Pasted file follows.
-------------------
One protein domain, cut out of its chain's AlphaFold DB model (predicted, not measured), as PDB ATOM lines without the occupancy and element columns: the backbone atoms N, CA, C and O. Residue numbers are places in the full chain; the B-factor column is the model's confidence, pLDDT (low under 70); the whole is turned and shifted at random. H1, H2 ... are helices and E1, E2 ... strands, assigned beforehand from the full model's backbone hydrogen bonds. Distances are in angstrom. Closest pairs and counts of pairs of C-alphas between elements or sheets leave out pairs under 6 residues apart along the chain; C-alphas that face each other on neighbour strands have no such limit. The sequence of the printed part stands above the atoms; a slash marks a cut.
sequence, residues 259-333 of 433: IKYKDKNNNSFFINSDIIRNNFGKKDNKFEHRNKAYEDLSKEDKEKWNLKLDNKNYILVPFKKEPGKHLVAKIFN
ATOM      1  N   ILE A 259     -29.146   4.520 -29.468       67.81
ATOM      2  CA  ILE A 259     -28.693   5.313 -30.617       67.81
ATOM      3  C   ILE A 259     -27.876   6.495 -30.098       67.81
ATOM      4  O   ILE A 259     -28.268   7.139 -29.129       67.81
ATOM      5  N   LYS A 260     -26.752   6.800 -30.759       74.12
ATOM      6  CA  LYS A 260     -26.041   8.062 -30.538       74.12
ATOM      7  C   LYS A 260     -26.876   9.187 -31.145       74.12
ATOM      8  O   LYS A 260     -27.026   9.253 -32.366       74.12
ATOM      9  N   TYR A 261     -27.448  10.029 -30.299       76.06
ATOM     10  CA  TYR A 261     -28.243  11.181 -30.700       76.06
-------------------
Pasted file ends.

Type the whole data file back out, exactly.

One protein domain, cut out of its chain's AlphaFold DB model (predicted, not measured), as PDB ATOM lines without the occupancy and element columns: the backbone atoms N, CA, C and O. Residue numbers are places in the full chain; the B-factor column is the model's confidence, pLDDT (low under 70); the whole is turned and shifted at random. H1, H2 ... are helices and E1, E2 ... strands, assigned beforehand from the full model's backbone hydrogen bonds. Distances are in angstrom. Closest pairs and counts of pairs of C-alphas between elements or sheets leave out pairs under 6 residues apart along the chain; C-alphas that face each other on neighbour strands have no such limit. The sequence of the printed part stands above the atoms; a slash marks a cut.
sequence, residues 259-333 of 433: IKYKDKNNNSFFINSDIIRNNFGKKDNKFEHRNKAYEDLSKEDKEKWNLKLDNKNYILVPFKKEPGKHLVAKIFN
ATOM      1  N   ILE A 259     -29.146   4.520 -29.468       67.81
ATOM      2  CA  ILE A 259     -28.693   5.313 -30.617       67.81
ATOM      3  C   ILE A 259     -27.876   6.495 -30.098       67.81
ATOM      4  O   ILE A 259     -28.268   7.139 -29.129       67.81
ATOM      5  N   LYS A 260     -26.752   6.800 -30.759       74.12
ATOM      6  CA  LYS A 260     -26.041   8.062 -30.538       74.12
ATOM      7  C   LYS A 260     -26.876   9.187 -31.145       74.12
ATOM      8  O   LYS A 260     -27.026   9.253 -32.366       74.12
ATOM      9  N   TYR A 261     -27.448  10.029 -30.299       76.06
ATOM     10  CA  TYR A 261     -28.243  11.181 -30.700       76.06